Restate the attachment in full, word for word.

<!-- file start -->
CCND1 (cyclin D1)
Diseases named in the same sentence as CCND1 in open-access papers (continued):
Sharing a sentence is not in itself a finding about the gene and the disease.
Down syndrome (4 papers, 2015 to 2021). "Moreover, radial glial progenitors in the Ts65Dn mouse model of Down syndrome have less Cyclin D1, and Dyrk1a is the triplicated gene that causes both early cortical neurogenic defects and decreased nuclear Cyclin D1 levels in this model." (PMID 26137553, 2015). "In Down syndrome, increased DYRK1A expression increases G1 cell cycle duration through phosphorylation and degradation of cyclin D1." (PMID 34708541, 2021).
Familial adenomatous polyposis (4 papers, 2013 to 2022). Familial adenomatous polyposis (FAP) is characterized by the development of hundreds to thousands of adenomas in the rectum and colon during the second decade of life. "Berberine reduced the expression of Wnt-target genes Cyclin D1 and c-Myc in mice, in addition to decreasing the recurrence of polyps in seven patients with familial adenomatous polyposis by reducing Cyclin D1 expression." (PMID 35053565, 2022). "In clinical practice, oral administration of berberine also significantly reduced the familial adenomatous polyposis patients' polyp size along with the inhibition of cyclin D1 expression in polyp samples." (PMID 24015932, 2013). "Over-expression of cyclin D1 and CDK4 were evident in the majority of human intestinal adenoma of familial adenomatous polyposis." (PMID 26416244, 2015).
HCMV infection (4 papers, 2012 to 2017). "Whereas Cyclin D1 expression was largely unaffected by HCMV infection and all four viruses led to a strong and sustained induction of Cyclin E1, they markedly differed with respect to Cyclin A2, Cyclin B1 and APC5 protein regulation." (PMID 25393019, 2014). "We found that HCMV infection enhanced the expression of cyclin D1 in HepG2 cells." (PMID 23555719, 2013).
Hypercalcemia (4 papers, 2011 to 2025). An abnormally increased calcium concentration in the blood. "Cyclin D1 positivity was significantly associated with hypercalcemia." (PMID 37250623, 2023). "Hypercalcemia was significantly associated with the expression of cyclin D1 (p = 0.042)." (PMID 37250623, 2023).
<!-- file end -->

CCND1 (cyclin D1)
Diseases named in the same sentence as CCND1 in open-access papers (continued):
Sharing a sentence is not in itself a finding about the gene and the disease.
Down syndrome (4 papers, 2015 to 2021). "Moreover, radial glial progenitors in the Ts65Dn mouse model of Down syndrome have less Cyclin D1, and Dyrk1a is the triplicated gene that causes both early cortical neurogenic defects and decreased nuclear Cyclin D1 levels in this model." (PMID 26137553, 2015). "In Down syndrome, increased DYRK1A expression increases G1 cell cycle duration through phosphorylation and degradation of cyclin D1." (PMID 34708541, 2021).
Familial adenomatous polyposis (4 papers, 2013 to 2022). Familial adenomatous polyposis (FAP) is characterized by the development of hundreds to thousands of adenomas in the rectum and colon during the second decade of life. "Berberine reduced the expression of Wnt-target genes Cyclin D1 and c-Myc in mice, in addition to decreasing the recurrence of polyps in seven patients with familial adenomatous polyposis by reducing Cyclin D1 expression." (PMID 35053565, 2022). "In clinical practice, oral administration of berberine also significantly reduced the familial adenomatous polyposis patients' polyp size along with the inhibition of cyclin D1 expression in polyp samples." (PMID 24015932, 2013). "Over-expression of cyclin D1 and CDK4 were evident in the majority of human intestinal adenoma of familial adenomatous polyposis." (PMID 26416244, 2015).
HCMV infection (4 papers, 2012 to 2017). "Whereas Cyclin D1 expression was largely unaffected by HCMV infection and all four viruses led to a strong and sustained induction of Cyclin E1, they markedly differed with respect to Cyclin A2, Cyclin B1 and APC5 protein regulation." (PMID 25393019, 2014). "We found that HCMV infection enhanced the expression of cyclin D1 in HepG2 cells." (PMID 23555719, 2013).
Hypercalcemia (4 papers, 2011 to 2025). An abnormally increased calcium concentration in the blood. "Cyclin D1 positivity was significantly associated with hypercalcemia." (PMID 37250623, 2023). "Hypercalcemia was significantly associated with the expression of cyclin D1 (p = 0.042)." (PMID 37250623, 2023).